# Pseudo-marginal MCMC

Robert Nishihara

[latexpage]This post gives a brief introduction to the pseudo-marginal approach to MCMC. A very nice explanation, with examples, is available here. Frequently, we are given a density function $\pi({\bf x})$, with ${\bf x} \in \mathcal X$, and we use Markov chain Monte Carlo (MCMC) to generate samples from the corresponding probability distribution. For simplicity, suppose we are performing Metropolis-Hastings with a spherical proposal distribution. Then, we move from the current state ${\bf x}$ to a proposed state ${\bf x}’$ with probability $\min(1, \pi({\bf x}’)/\pi({\bf x}))$ .

But what if we cannot evaluate $\pi({\bf x})$ exactly? Such a situation might arise if we are given a joint density function $\pi({\bf x}, {\bf z})$, with ${\bf z} \in \mathcal Z$, and we must marginalize out ${\bf z}$ in order to compute $\pi({\bf x})$. In this situation, we may only be able to approximate

$\pi({\bf x}) = \int \pi({\bf x},{\bf z}) \, \mathrm d{\bf z} ,$

for instance with importance sampling. If we draw i.i.d. variables $\{{\bf z}_1, \ldots, {\bf z}_N\}$ from the distribution the density function $q({\bf z})$, then our importance sampling estimate will be

$\tilde{\pi}({\bf x}) = \frac{1}{N} \sum_{n=1}^{N} \frac{\pi({\bf x}, {\bf z}_n)}{q({\bf z}_n)} .$

What happens if we go ahead and run Metropolis-Hastings on the estimated density function $\tilde{\pi}({\bf x})$? If we generate new variables $\{{\bf z}_1, \ldots, {\bf z}_N\}$ once for each proposal, then we can view this as performing a random walk through $\mathcal X \times \mathcal Z^N$. To be clear, if we are at the current state $({\bf x},{\bf Z}) = ({\bf x}, {\bf z}_1, \ldots, {\bf z}_N)$, we propose the state $({\bf x}’,{\bf Z}’) = ({\bf x’}, {\bf z}_1′, \ldots, {\bf z}_N’)$ by drawing ${\bf x’}$ from the original spherical proposal distribution centered on ${\bf x}$ and by drawing each ${\bf z}_n’$ from $q({\bf z})$. We then accept the proposed state with probability

\begin{eqnarray*}

\frac{\sum_n \frac{\pi({\bf x}’, {\bf z}_n’)}{q({\bf z}_n’)}}{\sum_n \frac{\pi({\bf x}, {\bf z}_n)}{q({\bf z}_n)}} & = & \frac{\left(\sum_n \frac{\pi({\bf x}’, {\bf z}_n’) }{q({\bf z}_n’)}\right)\prod_n q({\bf z}_n’)}{\left(\sum_n \frac{\pi({\bf x}, {\bf z}_n)}{q({\bf z}_n)}\right)\prod_n q({\bf z}_n)} \cdot \frac{\prod_n q({\bf z}_n)}{\prod_n q({\bf z}_n’)}

\end{eqnarray*}

Since the ratio of transition probabilities is given by

$\frac{P[({\bf x}’,{\bf Z}’) \to ({\bf x},{\bf Z})]}{P[({\bf x},{\bf Z}) \to ({\bf x}’,{\bf Z}’)]} = \frac{\prod_n q({\bf z}_n)}{\prod_n q({\bf z}_n’)} ,$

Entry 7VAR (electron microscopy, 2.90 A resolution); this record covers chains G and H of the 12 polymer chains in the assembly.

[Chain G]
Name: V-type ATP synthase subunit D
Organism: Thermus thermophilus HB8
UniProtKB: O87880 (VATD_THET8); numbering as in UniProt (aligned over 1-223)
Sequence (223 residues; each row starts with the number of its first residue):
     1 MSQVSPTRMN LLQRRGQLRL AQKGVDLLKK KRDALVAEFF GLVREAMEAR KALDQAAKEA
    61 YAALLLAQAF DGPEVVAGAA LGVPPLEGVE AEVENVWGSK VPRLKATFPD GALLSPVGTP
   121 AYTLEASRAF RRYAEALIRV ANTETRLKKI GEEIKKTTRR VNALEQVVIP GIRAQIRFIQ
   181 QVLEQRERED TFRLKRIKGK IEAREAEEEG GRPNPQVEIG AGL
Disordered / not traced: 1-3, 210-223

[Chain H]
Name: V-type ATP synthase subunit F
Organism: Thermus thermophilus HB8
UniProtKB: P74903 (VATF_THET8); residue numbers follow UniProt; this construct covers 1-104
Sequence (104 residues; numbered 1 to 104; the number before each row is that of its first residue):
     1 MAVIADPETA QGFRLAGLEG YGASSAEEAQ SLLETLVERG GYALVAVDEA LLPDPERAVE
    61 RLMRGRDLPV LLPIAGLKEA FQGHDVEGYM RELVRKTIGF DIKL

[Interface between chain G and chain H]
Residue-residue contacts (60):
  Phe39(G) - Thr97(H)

we can view this approximate Metropolis-Hastings algorithm on $\mathcal X$ as an exact Metropolis-Hastings algorithm on $\mathcal X \times \mathcal Z^N$ with stationary distribution given by

$p({\bf x}, {\bf Z}) \propto \left( \sum_n \frac{\pi({\bf x}, {\bf z}_n) }{q({\bf z}_n)}\right) \prod_n q({\bf z}_n) .$

For each $x \in \mathcal X$, define the function $w_x \colon \mathcal Z^N \to \mathbb R$ by

$w_{{\bf x}}({\bf z}_1, \ldots, {\bf z}_N) = \frac{\frac{1}{N}\sum_n \frac{\pi({\bf x}, {\bf z}_n)}{q({\bf z}_n)}}{\pi({\bf x})} .$

This is essentially the random variable $\tilde{\pi}({\bf x})/\pi({\bf x})$. It follows that

$p({\bf x}, {\bf Z}) \propto \pi({\bf x}) \, w_{{\bf x}}({\bf z}_1, \ldots, {\bf z}_N) \, \prod_n q({\bf z}_n) .$

But

\begin{equation}

\int p({\bf x}, {\bf Z}) \, \mathrm d{\bf Z} \propto \pi({\bf x}) \, \mathbb E[w_{{\bf x}}]  = \pi({\bf x}) .

\end{equation}

Indeed,

\begin{eqnarray*}

\mathbb E[w_{{\bf x}}] & = & \frac{1}{N} \sum_{n = 1}^N \int \frac{\pi({\bf x}, {\bf z}_n)}{\pi({\bf x}) \, q({\bf z}_n)} \prod_{m=1}^N q({\bf z}_m) \, \mathrm d{\bf Z} \\

& = & \frac{1}{N} \sum_{n = 1}^N \int \pi({\bf z}_n \,|\, {\bf x})  \, \mathrm d{\bf z}_n \\

& = & 1.

\end{eqnarray*}

The important part is that $\mathbb E[w_{{\bf x}}]$ is independent of ${\bf x}$. Therefore, equation (1) tells us that the stationary distribution of our Markov chain has the desired marginal distribution. In other words, we can run Metropolis-Hastings on the approximation $\tilde{\pi}({\bf x})$ of the true density function and still get the correct outcome.